Supposedly you can't argue about taste. But sometimes an icon of exquisite taste simply presents itself, inescapable and undeniable like an early sunrise on a clear winter day. Such is the case with I Have the Room Above Her
, the new album by the Paul Motian Trio.
So why is that? Because in this superstar-studded project, egos aren't elbowing each other out of the limelight. Quite the contrary: Paul Motian, Joe Lovano and Bill Frisell first and foremost use their ears, gridlocked in total concentration. From the first note to the last, this CD is an excursion in the wonders that can happen if people listen to each other before theymaybedo something.
It is uncanny how every project Bill Frisell plays in, seems to turn into Bill Frisell music. Maybe even more so on I Have the Room Above Her
. The lack of a bass and the openness of Paul Motian's drumming provide a full view of his contrapuntal craftiness and excellent intonation. Disharmonic half step intervals sound just as matter-of-factly as the campfire harmonies he is often fond of using. Through his sometimes endless delay effects, he pushes the lower range of his guitar into a somewhat foggy background. His harmonisations, therefore, acquire a depth suggestive of a huge ensemble. Frisell completely exceeds the acknowledged boundaries of his instrument.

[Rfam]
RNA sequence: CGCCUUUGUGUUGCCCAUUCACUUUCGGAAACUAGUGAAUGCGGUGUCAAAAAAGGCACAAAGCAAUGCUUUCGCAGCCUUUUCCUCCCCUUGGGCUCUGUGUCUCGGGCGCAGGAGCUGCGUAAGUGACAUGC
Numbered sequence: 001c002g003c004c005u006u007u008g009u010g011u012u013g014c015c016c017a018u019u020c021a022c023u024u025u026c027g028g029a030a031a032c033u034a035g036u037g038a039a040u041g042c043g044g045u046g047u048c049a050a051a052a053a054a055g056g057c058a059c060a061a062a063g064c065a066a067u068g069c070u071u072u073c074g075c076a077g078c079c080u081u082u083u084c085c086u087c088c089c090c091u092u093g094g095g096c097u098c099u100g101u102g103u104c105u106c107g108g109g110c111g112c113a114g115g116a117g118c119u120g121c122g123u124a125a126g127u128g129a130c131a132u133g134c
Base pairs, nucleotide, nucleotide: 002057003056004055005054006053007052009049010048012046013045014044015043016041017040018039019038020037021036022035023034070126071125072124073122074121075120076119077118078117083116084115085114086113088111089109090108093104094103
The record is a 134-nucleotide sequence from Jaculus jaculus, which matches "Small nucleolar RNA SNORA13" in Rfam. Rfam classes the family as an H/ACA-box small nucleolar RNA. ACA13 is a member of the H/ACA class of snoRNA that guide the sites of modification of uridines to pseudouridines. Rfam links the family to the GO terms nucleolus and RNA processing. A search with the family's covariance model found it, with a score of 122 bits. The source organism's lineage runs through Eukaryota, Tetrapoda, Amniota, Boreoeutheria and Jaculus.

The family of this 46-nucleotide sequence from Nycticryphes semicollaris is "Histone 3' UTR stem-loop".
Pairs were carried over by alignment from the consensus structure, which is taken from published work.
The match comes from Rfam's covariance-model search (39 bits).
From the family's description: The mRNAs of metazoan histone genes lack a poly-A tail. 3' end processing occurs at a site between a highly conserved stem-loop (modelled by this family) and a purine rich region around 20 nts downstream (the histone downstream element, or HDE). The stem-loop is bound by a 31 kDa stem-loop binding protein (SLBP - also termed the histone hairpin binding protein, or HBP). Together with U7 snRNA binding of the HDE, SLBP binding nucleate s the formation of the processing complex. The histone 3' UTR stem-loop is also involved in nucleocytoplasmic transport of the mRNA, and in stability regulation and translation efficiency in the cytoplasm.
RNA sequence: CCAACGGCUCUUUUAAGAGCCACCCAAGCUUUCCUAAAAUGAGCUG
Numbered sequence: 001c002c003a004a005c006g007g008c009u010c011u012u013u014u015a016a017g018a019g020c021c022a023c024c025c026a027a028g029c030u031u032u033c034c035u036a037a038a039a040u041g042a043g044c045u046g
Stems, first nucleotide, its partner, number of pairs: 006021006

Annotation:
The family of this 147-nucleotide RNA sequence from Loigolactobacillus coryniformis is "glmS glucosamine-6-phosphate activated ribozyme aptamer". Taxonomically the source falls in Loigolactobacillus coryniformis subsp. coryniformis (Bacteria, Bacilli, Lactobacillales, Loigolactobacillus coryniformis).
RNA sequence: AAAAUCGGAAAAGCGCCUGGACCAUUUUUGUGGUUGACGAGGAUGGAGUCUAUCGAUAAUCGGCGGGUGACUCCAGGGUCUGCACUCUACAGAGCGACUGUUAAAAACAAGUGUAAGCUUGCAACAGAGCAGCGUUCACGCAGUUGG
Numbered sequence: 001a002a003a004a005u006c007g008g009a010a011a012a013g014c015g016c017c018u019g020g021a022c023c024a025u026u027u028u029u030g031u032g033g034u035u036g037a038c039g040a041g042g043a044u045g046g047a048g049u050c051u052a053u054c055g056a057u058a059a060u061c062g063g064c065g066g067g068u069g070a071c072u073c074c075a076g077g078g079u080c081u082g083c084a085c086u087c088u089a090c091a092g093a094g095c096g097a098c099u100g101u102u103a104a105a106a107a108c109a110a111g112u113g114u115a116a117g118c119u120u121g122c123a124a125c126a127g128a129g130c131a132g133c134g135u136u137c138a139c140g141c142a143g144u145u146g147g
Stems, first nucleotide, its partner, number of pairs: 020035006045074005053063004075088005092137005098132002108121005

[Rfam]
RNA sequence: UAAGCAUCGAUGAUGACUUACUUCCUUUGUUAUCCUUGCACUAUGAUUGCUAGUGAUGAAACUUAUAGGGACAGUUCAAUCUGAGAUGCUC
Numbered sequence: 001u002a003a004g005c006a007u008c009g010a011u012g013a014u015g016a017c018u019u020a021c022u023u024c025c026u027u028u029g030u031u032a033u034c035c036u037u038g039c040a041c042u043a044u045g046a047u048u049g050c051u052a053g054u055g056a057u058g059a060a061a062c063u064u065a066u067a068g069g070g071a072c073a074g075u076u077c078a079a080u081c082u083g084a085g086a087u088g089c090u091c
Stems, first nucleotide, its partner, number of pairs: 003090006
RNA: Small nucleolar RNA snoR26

Joe Lovano's style, by contrast, is conceptually intertwined with the tenor sax jazz tradition. You can recognize as such the arpeggiatic flurries which are part of the standard jazz sax bag-o-tricks. He brings to the plate a thoughtful application of the full range of historically proven tenor tones, rather than reinventing his instrument completely, as Motian and Frisell have done.
But while Frisell's and Lovano's contributions are equally empathic and substantial, it is Motian who is in charge here. Like a Napoleon overlooking the scene from the nearest hillside, he makes some tactical moves here and small changes there, with quiet confidence and supreme mastery. He steers his adjutants with a steady hand over the battlefield of improvisation through subtle punctuations and sparse linear drumming. The tunes, most of which are by Motian, are often somewhat folksy themes, which are offset by his circling around the pulse. His tempi change constantly in subtle ways, but you never know when or where this will happen. It creates a consciousness which is totally in the moment and steers the listener to an attentive state of mind, which should do wonders for anyone's attention span.
It is not the material, or the contributors exceeding their usual standard of individual excellence, that makes this a fine record. It is the masterful level of concentrated interplay that never wavers, the collective ability to keep improvising without technical inhibitions or a flinch in focus. Exquisite taste might be an absolute thing after all.